Imagine, if you will, an instrument that is absolutely unsuited for conveying the aggressiveness of metal music. Let me guess: you chose the saxophone, didn’t you? Maybe you even went as far as to include every type of saxophone, not just one of them. Yeah, yeah, KING CRIMSON had saxophone on the iconic prog onslaught, “21st Century Schizoid Man,” already on their haunting 1969 debut, as though heralding all the beautiful, yet extreme possibilities that this reed instrument could bring to heavier music but… let’s face it: the instrument is most notably associated with jazz and jazz – despite the flagship status it once had as the Devil’s voodoo music – is one of those obscure genres that have not exactly been in vogue in the metal fraternity (except for some no-holds-barred oddball groups, right)? Maybe jazz is way too often viewed as the vintage-flavored, happy-go-lucky swinging on the sunny side of the street when, in fact, it has its darker sub-genres, too. Charlie Parker with his frantic be-bop was practically the Yngwie Malmsteen of the alto sax (without the neo-classical leanings) and the works of late John Coltrane‘s certainly conveyed the same raw emotions as, say, many a black metal outfit has done decades later. Then again, as the beauty of music quite often lies in the stark contrast between the heavy and the serene, the sax appeal does not necessarily have to rely on the raw free-jazz aesthetics, not even in the metal context. Sometimes, the softer approach can work like magic when juxtaposed against the brutal heavy-metal riffage. Here, I compiled a list of metal songs that incorporate saxophones in a somewhat more significant role than as a mere gimmick; so, there won’t be any angry saxophone guys performing “Careless Whisper” or impersonations of Kenny G. atop a bunch of metal riffs. I went for the songs that rather beautifully implement the saxophone in the downright nasty and brutal metal context.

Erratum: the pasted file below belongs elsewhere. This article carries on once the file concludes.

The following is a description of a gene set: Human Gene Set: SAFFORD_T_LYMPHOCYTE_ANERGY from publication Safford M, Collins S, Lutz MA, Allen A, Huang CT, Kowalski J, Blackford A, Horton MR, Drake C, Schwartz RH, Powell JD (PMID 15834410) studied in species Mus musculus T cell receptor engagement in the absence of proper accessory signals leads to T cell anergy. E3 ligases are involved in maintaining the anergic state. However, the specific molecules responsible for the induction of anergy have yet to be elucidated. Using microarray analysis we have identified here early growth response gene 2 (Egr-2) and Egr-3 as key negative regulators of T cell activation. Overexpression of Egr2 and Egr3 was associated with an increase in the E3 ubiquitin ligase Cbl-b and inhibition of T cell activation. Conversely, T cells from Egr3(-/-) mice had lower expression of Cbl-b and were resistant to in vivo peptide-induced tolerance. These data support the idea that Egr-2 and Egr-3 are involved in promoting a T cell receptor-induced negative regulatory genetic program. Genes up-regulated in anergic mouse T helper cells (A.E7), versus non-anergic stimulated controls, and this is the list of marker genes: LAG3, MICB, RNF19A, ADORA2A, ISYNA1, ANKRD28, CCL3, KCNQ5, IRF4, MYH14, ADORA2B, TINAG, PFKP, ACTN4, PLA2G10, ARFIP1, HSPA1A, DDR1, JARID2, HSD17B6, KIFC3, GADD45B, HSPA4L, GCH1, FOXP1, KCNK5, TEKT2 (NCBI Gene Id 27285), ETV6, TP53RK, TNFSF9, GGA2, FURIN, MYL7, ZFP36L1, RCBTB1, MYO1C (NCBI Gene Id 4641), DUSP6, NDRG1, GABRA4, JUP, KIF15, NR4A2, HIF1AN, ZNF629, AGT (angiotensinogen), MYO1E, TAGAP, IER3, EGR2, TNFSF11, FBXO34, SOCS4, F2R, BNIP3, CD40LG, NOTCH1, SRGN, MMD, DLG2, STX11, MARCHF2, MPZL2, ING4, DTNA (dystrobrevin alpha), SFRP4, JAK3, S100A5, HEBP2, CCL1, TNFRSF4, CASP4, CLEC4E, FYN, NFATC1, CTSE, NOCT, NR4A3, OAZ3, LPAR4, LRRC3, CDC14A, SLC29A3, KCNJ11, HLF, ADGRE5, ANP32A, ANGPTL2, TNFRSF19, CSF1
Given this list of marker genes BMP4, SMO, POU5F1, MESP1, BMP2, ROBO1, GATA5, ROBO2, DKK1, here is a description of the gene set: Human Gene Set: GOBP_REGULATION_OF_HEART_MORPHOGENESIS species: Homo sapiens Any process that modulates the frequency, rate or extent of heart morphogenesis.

- Ihsahn: “Undercurrent”
Back in the day, I once saw some random internet guy describe EMPEROR as the PINK FLOYD of black metal. He wasn’t entirely wrong at the time, but I think the moniker would fit even better to IHSAHN‘s later solo endeavors. Take “Undercurrent” from his 2020 album, “After,” for instance. It incorporates the same dynamics as, say, the songs on the 1974 album classic, “Dark Side of the Moon,” by PINK FLOYD: the tension builds slowly from atmospheric serenity to full-on prog blast – or, as in the case of “Undercurrent,” from the mellow, atmospheric verses to the nothing short of an intense onslaught of blast-beats, IHSAHN‘s signature black-metal snarls, and raw, free-jazz saxophone legatos played by the SHINING frontman, Jørgen Munkeby.